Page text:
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ART BORJAL and MA !MO SOL!"EN, petitioners, vs. COURT O# APPEALS and #RANC!SCO $ENCESLAO, respondents. BELLOS!LLO, J.: PERPE !"##$ %"&RIDDEN as the public is about losin' one of the (ost basic )et oft hotl) contested freedo(s of (an, the issue of the ri'ht of free e*pression be stirs and presents itself ti(e and a'ain, in c)clic occurrence, to invei'le, na), challen'e the courts to re+surve) its ever shiftin' terrain, e*plore and furro, its heretofore uncharted (oors and valle)s and finall) redefine the (etes and bounds of its controversial do(ain. his, pro(inentl), is one such case. Perhaps, never in -urisprudential histor) has an) freedo( of (an under'one radical doctrinal (eta(orphoses than his ri'ht to freel) and openl) e*press his vie,s. .lac/stone0s pontifical co((ent that 1,here blasphe(ous, i((oral, treasonable, schis(atical, seditious, or scandalous libels are punished b) En'lish la, ... the libert) of the press, properl) understood, is b) no (eans infrin'ed or violated,1 found /indred e*pression in the land(ar/ opinion of En'land0s Star Cha(ber in the Libelis Famosis case in 2345. 1 hat case established t,o (a-or propositions in the prosecution of defa(ator) re(ar/s6 first, that libel a'ainst a public person is a 'reater offense than one directed a'ainst an ordinar) (an, and second, that it is i((aterial that the libel be true. !ntil republicanis( cau'ht fire in earl) "(erica, the vie, fro( the top on libel ,as no less dis(al. Even the venerable 7ustice %ol(es appeared to ,affle as he s,a)ed fro( the concept of cri(inal libel liabilit) under the clear and present dan'er rule, to the other end of the spectru( in defense of the constitutionall) protected status of unpopular opinion in free societ). Vie,ed in (odern ti(es and the current revolution in infor(ation and co((unication technolo'), libel principles for(ulated at one ti(e or another have ,a*ed and ,aned throu'h the )ears in the constant ebb and flo, of -udicial revie,. "t the ver) least, these principles have lost (uch of their flavor, dro,ned and s,a(ped as the) have been b) the ceaseless cacophon) and din of thou'ht and discourse e(anatin' fro( -ust about ever) source and direction, aided no less b) an increasin'l) po,erful and irrepressible (ass (edia. Public discourse, la(ents 8ni'ht, has been devalued b) its utter co((onalit)9 and ,e a'ree, for its lo'ical effect is to benu(b thou'ht and sensibilit) on ,hat (a) be considered as cri(inal ille'iti(ate encroach(ents on the ri'ht of persons to en-o) a 'ood, honorable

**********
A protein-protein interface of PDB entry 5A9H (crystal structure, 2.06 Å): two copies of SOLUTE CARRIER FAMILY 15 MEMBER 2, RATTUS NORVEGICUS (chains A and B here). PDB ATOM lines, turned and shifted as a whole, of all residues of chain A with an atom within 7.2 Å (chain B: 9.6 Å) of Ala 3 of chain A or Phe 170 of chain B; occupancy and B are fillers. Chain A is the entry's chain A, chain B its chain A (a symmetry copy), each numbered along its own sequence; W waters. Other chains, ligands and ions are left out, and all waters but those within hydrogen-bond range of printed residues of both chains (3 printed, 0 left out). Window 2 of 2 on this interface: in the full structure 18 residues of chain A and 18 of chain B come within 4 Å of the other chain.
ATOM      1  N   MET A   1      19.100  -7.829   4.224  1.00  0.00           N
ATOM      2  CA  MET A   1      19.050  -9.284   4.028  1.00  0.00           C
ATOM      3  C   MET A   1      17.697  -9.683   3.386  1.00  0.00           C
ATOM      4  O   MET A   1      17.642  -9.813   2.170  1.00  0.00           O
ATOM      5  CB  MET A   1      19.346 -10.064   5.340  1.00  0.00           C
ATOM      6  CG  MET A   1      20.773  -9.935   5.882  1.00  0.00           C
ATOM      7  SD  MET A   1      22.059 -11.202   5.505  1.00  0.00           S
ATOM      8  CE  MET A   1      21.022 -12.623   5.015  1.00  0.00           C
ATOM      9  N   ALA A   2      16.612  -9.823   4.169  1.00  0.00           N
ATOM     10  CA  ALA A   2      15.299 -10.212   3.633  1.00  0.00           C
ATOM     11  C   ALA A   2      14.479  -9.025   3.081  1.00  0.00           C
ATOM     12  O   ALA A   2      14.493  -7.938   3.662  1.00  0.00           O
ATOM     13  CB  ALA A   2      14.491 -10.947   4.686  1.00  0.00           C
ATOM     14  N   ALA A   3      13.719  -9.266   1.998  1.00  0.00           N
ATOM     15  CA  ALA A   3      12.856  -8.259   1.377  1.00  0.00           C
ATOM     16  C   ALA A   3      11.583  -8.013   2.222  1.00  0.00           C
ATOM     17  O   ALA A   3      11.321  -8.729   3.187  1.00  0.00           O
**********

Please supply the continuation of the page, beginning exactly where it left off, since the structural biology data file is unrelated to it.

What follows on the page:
and reputable na(e. his (a) e*plain the i(perceptible de(ise of cri(inal prosecutions for libel and the trend to rel) instead on inde(nit) suits to repair an) da(a'e on one0s reputation. In this petition for revie,, ,e are as/ed to reverse the Court of "ppeals in 1:rancisco ;enceslao v. "rturo .or-al and Ma*i(o Soliven,1 C"+&.R. No. <4<=3, holdin' on >? March 2==3 that petitioners "rturo .or-al and Ma*i(o Soliven are solidaril) liable for da(a'es for ,ritin' and publishin' certain articles clai(ed to be dero'ator) and offensive to private respondent :rancisco ;enceslao. Petitioners "rturo .or-al and Ma*i(o Soliven are a(on' the incorporators of Philippines oda), Inc. @P IA, no, PhilS "R Dail), Inc., o,ner of he Philippine Star, a dail) ne,spaper. "t the ti(e the co(plaint ,as filed, petitioner .or-al ,as its President ,hile Soliven ,as @and still isA Publisher and Chair(an of its Editorial .oard. "(on' the re'ular ,riters of he Philippine Star is .or-al ,ho runs the colu(n Jaywalker. Private respondent :rancisco ;enceslao, on the other hand, is a civil en'ineer, business(an, business consultant and -ournalist b) profession. In 2=BB he served as a technical adviser of Con'ress(an :abian Sison, then Chair(an of the %ouse of Representatives Sub+Co((ittee on Industrial Polic). Durin' the con'ressional hearin's on the transport crisis so(eti(e in Septe(ber 2=BB underta/en b) the %ouse Sub+Co((ittee on Industrial Polic), those ,ho attended a'reed to or'aniCe the :irst National Conference on #and ransportation @:NC# A to be participated in b) the private sector in the transport industr) and 'overn(ent a'encies concerned in order to find ,a)s and (eans to solve the transportation crisis. More i(portantl), the ob-ective of the :NC# ,as to draft an o(nibus bill that ,ould e(bod) a lon'+ter( land transportation polic) for presentation to Con'ress. he conference ,hich, accordin' to private respondent, ,as esti(ated to cost around P2,B2?,444.44 ,ould be funded throu'h solicitations fro( various sponsors such as 'overn(ent a'encies, private or'aniCations, transport fir(s, and individual dele'ates or participants. 2 On >B :ebruar) 2=B=, at the or'aniCational (eetin' of the :NC# , private respondent :rancisco ;enceslao ,as elected E*ecutive Director. "s such, he ,rote nu(erous solicitation letters to the business co((unit) for the support of the conference. .et,een Ma) and 7ul) 2=B= a series of articles ,ritten b) petitioner .or-al ,as published on different dates in his colu(n Jaywalker. he articles dealt ,ith the alle'ed ano(alous activities of an 1or'aniCer of a conference1 ,ithout na(in' or identif)in' private respondent. Neither did it refer to the :NC# as the conference therein (entioned. Duoted hereunder are e*cerpts fro( the articles of petitioner to'ether ,ith the dates the) ,ere published. % 31 May 1989 "nother self+proclai(ed 1hero1 of the EDS" Revolution 'oes around or'aniCin' 1se(inars and conferences1 for a hu'e fee. his is a si(ple plo) coated in -aCC) letterheads and slic/